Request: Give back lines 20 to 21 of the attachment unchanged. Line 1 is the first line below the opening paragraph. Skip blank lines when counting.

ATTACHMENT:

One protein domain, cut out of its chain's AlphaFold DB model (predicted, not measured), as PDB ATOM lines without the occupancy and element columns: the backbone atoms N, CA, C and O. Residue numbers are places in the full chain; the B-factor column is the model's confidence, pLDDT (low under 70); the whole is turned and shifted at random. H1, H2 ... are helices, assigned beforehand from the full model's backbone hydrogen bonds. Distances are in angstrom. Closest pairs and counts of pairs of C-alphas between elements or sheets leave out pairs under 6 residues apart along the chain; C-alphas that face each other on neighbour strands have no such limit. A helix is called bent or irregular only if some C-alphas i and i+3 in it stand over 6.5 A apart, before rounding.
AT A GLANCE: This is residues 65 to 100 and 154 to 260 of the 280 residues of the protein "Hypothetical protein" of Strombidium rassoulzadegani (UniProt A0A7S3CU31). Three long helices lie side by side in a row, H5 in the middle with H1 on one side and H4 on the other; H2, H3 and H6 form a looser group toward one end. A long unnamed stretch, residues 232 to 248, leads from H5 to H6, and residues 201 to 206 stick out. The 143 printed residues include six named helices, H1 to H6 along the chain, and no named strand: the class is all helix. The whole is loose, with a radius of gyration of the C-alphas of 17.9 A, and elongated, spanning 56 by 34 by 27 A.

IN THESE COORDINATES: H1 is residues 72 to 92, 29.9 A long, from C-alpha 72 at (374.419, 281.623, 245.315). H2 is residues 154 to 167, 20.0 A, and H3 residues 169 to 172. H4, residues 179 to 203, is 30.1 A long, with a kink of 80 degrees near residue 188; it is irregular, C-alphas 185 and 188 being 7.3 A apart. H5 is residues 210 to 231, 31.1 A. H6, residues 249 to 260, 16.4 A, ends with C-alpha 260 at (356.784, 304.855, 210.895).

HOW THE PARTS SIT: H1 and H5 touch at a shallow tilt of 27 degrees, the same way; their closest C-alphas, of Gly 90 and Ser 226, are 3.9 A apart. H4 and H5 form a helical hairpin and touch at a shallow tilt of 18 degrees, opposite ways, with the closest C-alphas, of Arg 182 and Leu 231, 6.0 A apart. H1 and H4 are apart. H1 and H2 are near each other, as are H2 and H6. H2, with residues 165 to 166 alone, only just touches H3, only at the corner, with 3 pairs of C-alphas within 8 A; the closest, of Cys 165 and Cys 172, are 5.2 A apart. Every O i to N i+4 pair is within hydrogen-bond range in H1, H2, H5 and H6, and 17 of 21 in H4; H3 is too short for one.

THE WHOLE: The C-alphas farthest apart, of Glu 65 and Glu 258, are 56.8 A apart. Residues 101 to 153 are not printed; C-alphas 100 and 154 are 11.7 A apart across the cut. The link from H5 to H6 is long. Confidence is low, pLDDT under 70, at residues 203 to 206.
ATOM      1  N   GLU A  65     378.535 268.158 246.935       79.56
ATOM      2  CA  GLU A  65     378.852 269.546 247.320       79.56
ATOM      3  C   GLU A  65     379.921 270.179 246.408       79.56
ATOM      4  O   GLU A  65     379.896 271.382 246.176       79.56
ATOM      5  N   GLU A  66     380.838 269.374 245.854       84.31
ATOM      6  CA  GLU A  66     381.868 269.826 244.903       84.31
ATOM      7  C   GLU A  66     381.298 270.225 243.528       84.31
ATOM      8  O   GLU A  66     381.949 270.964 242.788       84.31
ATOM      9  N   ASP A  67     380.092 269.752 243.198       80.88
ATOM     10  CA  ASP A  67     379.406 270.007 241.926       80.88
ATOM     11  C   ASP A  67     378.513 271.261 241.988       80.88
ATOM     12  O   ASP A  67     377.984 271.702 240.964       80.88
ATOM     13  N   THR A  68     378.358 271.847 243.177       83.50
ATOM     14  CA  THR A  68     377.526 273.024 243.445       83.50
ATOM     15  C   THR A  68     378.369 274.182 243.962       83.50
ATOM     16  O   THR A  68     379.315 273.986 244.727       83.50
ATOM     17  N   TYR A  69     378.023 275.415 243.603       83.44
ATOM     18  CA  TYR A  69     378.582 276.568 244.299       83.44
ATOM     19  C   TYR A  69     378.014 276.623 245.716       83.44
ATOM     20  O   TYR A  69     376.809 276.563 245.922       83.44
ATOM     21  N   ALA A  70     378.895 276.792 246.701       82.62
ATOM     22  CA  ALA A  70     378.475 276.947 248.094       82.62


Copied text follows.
ATOM     16  O   THR A  68     379.315 273.986 244.727       83.50
ATOM     17  N   TYR A  69     378.023 275.415 243.603       83.44